The Arctic Sunrise, one ship in the Greenpeace fleet, will dock at the V&A Waterfront on 17 October. The ship will berth in Cape Town until 20 October, after which it will embark on a three-week voyage to Seamount Vema. The expedition aims to document local biodiversity and to recover the abandoned fishing gear that threatens it.
Bukelwa Nzimande, Climate and Energy Campaigner for Greenpeace Africa, said: “The threats faced by our oceans cause waves that affect the sustainability of life and our very ability to survive. The Arctic Sunrise docking in Cape Town is symbolic of the need for a larger commitment to protect the oceans and fight the climate crisis and will further illustrate the rich and plentiful marine life in Southern Africa. The Cape hosts unique and diverse ecosystems which are bountiful resource for fisheries and associated fishing communities, and all of them need to be protected.”
The ship recently stopped in Dakar, Senegal to create a platform for political engagement around overfishing in the region. Overfishing has taken a harsh toll on Senegalese fishing communities. Often, artisanal fishermen have been forced further and further out to sea to fish while fish populations suffer and dwindle due to overfishing. As a result, many of them are indefinitely lost at sea.
The Arctic Sunrise, along with other ships in the fleet, is contributing to Greenpeace’s Pole-to-Pole ship tour, aimed at rallying support for a Global Oceans Treaty which will see 30% of the world’s oceans become protected by 2030 under the UN. Locally, the project is highlighting the impacts of overfishing on local fishing communities in Kalk Bay, highlighting the connections between the climate crisis and the biodiversity breakdown in our oceans and providing a platform for political engagement on local ocean issues, building on issues raised in the Dakar stop of the ship tour.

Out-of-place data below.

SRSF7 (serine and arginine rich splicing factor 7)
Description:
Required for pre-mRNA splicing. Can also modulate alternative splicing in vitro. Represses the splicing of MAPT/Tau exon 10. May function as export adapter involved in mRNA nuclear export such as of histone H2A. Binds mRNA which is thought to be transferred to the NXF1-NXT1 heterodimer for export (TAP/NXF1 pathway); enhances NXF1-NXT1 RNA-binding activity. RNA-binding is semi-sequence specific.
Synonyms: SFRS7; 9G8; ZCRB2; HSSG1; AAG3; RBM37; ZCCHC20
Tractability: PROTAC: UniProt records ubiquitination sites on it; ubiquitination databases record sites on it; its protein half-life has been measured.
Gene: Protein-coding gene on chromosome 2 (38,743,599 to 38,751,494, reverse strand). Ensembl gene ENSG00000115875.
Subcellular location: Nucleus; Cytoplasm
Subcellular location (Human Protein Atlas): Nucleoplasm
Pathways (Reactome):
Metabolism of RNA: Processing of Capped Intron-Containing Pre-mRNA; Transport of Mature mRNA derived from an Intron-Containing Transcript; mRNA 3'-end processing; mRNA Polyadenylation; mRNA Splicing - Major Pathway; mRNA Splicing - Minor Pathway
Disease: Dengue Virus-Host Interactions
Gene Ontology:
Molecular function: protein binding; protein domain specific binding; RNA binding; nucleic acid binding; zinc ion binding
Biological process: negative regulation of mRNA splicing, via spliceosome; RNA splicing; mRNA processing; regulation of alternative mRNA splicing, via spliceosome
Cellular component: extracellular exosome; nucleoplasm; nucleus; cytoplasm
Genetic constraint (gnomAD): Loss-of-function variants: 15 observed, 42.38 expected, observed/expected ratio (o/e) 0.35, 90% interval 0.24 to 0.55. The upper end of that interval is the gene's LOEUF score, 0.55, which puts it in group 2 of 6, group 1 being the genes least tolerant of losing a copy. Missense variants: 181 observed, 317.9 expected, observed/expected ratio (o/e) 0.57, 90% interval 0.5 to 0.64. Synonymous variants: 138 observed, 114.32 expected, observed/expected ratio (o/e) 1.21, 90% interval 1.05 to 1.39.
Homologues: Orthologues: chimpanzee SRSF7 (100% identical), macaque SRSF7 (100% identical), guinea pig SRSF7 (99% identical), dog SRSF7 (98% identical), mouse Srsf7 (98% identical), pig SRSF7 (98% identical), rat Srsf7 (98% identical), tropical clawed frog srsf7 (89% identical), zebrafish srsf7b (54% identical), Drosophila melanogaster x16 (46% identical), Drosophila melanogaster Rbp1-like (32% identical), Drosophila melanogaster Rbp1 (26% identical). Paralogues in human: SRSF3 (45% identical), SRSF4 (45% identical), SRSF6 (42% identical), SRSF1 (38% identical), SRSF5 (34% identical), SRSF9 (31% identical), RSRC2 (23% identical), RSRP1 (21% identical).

“During its time in Cape Town, the Arctic Sunrise will provide a platform for deeper engagement and dialogue in understanding national climate and ocean issues in more personal ways. We will seek solutions to solving these issues in South African coastal areas, and engage with key government stakeholders to ensure the South African government continues to have a progressive position in the Ocean Treaty negotiations, and publicly calls for and supports a strong and progressive global Ocean treaty,” ended Nzimande.
In addition to political stakeholders, the Arctic Sunrise will engage with African student groups around the supercharging the African Climate Strike movement. The ship will also host local communities impacted by industrial overfishing and climate impacts at a storytelling event. The ship will be open to the public all day on Saturday 19 and Sunday 20 November.